When I think of similarities between my resistance and that of other poz revolutionaries, I can’t help but be reminded of Zackie Achmat, who started the world’s first drug strike. I stand on his shoulders.

Can you explain the health side-effects of skipping your antiretroviral medications?
So, a little bit about my particular HIV: I’m healthy and undetectable. I don’t have any resistance medicinally speaking. I was adherent to meds previous to stoppage. I fully suspended meds when I began the strike. I’m OK.

What responses from the community have you gotten for doing this?
The reactions vary from reluctant support to outright anger about the decision I made. People in their ways find words of support, but it impacts me as acts of control, manipulation, and outright violence. In the world where there is HIV-related stigma, people don’t know how to support poz community. They either shame you into taking meds or call you predatory for not controlling your viral load. I was told that I could look like a patient on the film Philadelphia if I didn’t take my meds. These frameworks that people work from reminds me of what is wrong with white supremacy and its conduit, capitalism: Within these constructs, people really believe they own you. They tell you that your life belongs to others and you must think of them first. Denying autonomy is probably the worst form of violence ever! I know that family, friends, and lovers are scared, and that’s OK. I ask them to turn their attention on the leadership of these organizations and elected officials to stop Nurit and other institutions from continuing to harm those made vulnerable by oppression.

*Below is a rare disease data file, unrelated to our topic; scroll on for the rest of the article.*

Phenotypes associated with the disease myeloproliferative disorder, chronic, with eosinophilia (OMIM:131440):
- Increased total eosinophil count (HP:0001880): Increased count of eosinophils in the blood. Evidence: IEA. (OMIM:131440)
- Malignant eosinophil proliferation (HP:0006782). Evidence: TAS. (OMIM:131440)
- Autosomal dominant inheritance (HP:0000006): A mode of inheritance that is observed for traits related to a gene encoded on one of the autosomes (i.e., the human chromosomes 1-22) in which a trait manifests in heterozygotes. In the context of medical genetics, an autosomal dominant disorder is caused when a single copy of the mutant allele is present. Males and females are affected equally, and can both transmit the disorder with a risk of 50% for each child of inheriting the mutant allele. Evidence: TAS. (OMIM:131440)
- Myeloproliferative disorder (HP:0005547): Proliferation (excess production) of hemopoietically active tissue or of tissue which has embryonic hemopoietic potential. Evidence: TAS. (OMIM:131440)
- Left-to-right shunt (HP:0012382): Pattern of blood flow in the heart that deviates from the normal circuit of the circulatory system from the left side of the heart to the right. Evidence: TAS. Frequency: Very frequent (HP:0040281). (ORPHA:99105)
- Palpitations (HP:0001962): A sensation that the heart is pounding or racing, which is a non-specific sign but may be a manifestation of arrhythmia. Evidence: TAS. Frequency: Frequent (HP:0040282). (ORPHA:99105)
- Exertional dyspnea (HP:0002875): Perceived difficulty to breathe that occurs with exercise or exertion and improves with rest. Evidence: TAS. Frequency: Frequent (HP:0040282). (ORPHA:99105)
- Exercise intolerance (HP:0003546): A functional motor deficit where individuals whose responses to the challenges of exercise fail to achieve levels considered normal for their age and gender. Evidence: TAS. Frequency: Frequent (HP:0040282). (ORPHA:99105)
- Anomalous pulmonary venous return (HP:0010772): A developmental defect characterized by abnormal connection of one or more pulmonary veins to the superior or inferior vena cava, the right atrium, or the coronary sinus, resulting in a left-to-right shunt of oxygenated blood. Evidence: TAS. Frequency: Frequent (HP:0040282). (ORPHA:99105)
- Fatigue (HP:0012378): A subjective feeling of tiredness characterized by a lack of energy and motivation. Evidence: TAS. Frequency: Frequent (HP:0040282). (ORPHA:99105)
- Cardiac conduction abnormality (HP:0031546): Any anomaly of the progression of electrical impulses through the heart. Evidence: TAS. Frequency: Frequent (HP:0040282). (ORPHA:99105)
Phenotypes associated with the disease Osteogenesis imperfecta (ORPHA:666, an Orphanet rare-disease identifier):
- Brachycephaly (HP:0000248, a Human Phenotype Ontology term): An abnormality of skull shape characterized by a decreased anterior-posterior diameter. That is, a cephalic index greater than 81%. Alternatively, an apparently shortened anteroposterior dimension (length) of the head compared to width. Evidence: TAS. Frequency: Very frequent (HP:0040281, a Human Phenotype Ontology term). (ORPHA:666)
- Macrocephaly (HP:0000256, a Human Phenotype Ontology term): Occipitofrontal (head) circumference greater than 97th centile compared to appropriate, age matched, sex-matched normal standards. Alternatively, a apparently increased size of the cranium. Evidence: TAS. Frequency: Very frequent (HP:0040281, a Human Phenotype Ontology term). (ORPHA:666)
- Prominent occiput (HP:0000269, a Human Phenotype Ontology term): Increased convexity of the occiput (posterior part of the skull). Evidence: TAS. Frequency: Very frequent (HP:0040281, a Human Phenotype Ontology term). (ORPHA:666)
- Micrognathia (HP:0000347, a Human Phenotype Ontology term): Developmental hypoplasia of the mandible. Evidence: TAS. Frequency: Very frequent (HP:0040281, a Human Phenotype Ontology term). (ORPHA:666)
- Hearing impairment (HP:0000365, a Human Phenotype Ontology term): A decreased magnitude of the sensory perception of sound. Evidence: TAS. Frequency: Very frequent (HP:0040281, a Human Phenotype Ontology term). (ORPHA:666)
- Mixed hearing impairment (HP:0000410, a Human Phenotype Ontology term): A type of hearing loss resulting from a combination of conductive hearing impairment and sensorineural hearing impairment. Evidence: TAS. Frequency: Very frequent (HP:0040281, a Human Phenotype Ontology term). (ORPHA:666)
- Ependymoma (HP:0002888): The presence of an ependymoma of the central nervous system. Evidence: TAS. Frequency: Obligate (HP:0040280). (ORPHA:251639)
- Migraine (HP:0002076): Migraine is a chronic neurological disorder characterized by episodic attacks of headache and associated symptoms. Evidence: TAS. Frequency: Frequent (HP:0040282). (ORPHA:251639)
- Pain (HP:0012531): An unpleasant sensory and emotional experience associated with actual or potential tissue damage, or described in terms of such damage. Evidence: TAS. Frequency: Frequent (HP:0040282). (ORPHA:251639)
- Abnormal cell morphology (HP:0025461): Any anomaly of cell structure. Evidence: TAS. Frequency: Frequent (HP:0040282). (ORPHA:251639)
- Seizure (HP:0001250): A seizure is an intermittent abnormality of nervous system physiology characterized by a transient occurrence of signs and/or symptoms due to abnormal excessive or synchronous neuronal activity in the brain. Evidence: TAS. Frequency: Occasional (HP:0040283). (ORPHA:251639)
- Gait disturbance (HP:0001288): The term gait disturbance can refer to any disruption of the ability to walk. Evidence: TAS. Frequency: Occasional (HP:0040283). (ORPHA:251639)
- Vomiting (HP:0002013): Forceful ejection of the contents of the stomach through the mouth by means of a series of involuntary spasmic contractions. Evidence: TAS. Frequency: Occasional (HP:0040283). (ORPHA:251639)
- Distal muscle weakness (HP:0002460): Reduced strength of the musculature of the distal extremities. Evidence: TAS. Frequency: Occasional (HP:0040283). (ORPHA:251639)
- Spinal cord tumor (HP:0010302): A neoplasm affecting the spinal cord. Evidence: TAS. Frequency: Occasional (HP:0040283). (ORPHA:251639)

Given that you have now put your body on the line, what actions would you like others to take in addressing the grievances being raised at Mazzoni Center?
I demand the full dismissal of the board of directors. I demand the firing of Nurit Shein as CEO. I stand in full support of staff that have made it clear that a national search should take place to replace Nurit.

What is the overall desirable outcome you hope for?
What’s desired is a complete overhaul of Mazzoni’s leadership as a signal to the rest of the city that bad deals, nepotism, and anti-Blackness will no longer go unchecked as long as the Black and Brown Workers Collective is present. We won’t sit anymore, because when we rise, so does the community.

After Mazzoni announced the resignations on Monday, Muhammed told G Philly that they were back on their medication and sent the following statement:

This is what collective liberation looks like. I am honored to stand with so many people from front-line staff to medical providers and case managers. I salute G Philly for all the work you do, and want to take a moment to uplift Shani Akilah, the creator of the Black and Brown Workers Collective — they work tirelessly even when sick and pregnant to confront white supremacy, they are my hero. I want to salute the creator of The Gran Varones, Louie, who inspires me, and I am in awe at the courage of Dr. Vicky Borgia, and Anthony Leon for taking this on in the form of resistance at the recent all-staff meeting. I will continue to do the work until my community asks me not to.

This is truth manifested. Nurit Shein has ended her violent reign. Dr. Winn has been disallowed to be directly violent to staff and patients. Board president Jimmy Ruiz is no longer able to decline oversight. I stand firm in the truth and power of community.